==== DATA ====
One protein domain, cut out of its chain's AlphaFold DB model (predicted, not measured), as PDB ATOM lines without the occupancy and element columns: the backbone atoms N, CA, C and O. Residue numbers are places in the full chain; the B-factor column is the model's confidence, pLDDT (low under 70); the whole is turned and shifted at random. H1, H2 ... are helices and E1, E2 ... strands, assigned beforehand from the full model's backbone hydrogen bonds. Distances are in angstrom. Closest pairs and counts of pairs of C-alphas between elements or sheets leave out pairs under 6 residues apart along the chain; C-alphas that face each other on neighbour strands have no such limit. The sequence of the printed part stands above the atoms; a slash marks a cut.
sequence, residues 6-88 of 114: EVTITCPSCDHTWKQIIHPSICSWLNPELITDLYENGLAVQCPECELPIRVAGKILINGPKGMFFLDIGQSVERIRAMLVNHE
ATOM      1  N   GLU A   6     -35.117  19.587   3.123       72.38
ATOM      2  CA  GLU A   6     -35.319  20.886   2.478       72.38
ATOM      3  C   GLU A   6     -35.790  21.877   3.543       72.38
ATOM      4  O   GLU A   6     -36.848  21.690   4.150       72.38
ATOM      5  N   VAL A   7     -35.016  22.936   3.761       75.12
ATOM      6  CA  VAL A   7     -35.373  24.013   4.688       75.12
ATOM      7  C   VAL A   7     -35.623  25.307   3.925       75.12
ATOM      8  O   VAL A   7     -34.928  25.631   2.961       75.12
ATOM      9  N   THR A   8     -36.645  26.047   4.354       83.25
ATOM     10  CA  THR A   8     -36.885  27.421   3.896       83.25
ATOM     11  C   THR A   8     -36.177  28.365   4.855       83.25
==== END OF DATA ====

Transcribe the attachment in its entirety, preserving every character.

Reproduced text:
One protein domain, cut out of its chain's AlphaFold DB model (predicted, not measured), as PDB ATOM lines without the occupancy and element columns: the backbone atoms N, CA, C and O. Residue numbers are places in the full chain; the B-factor column is the model's confidence, pLDDT (low under 70); the whole is turned and shifted at random. H1, H2 ... are helices and E1, E2 ... strands, assigned beforehand from the full model's backbone hydrogen bonds. Distances are in angstrom. Closest pairs and counts of pairs of C-alphas between elements or sheets leave out pairs under 6 residues apart along the chain; C-alphas that face each other on neighbour strands have no such limit. The sequence of the printed part stands above the atoms; a slash marks a cut.
sequence, residues 6-88 of 114: EVTITCPSCDHTWKQIIHPSICSWLNPELITDLYENGLAVQCPECELPIRVAGKILINGPKGMFFLDIGQSVERIRAMLVNHE
ATOM      1  N   GLU A   6     -35.117  19.587   3.123       72.38
ATOM      2  CA  GLU A   6     -35.319  20.886   2.478       72.38
ATOM      3  C   GLU A   6     -35.790  21.877   3.543       72.38
ATOM      4  O   GLU A   6     -36.848  21.690   4.150       72.38
ATOM      5  N   VAL A   7     -35.016  22.936   3.761       75.12
ATOM      6  CA  VAL A   7     -35.373  24.013   4.688       75.12
ATOM      7  C   VAL A   7     -35.623  25.307   3.925       75.12
ATOM      8  O   VAL A   7     -34.928  25.631   2.961       75.12
ATOM      9  N   THR A   8     -36.645  26.047   4.354       83.25
ATOM     10  CA  THR A   8     -36.885  27.421   3.896       83.25
ATOM     11  C   THR A   8     -36.177  28.365   4.855       83.25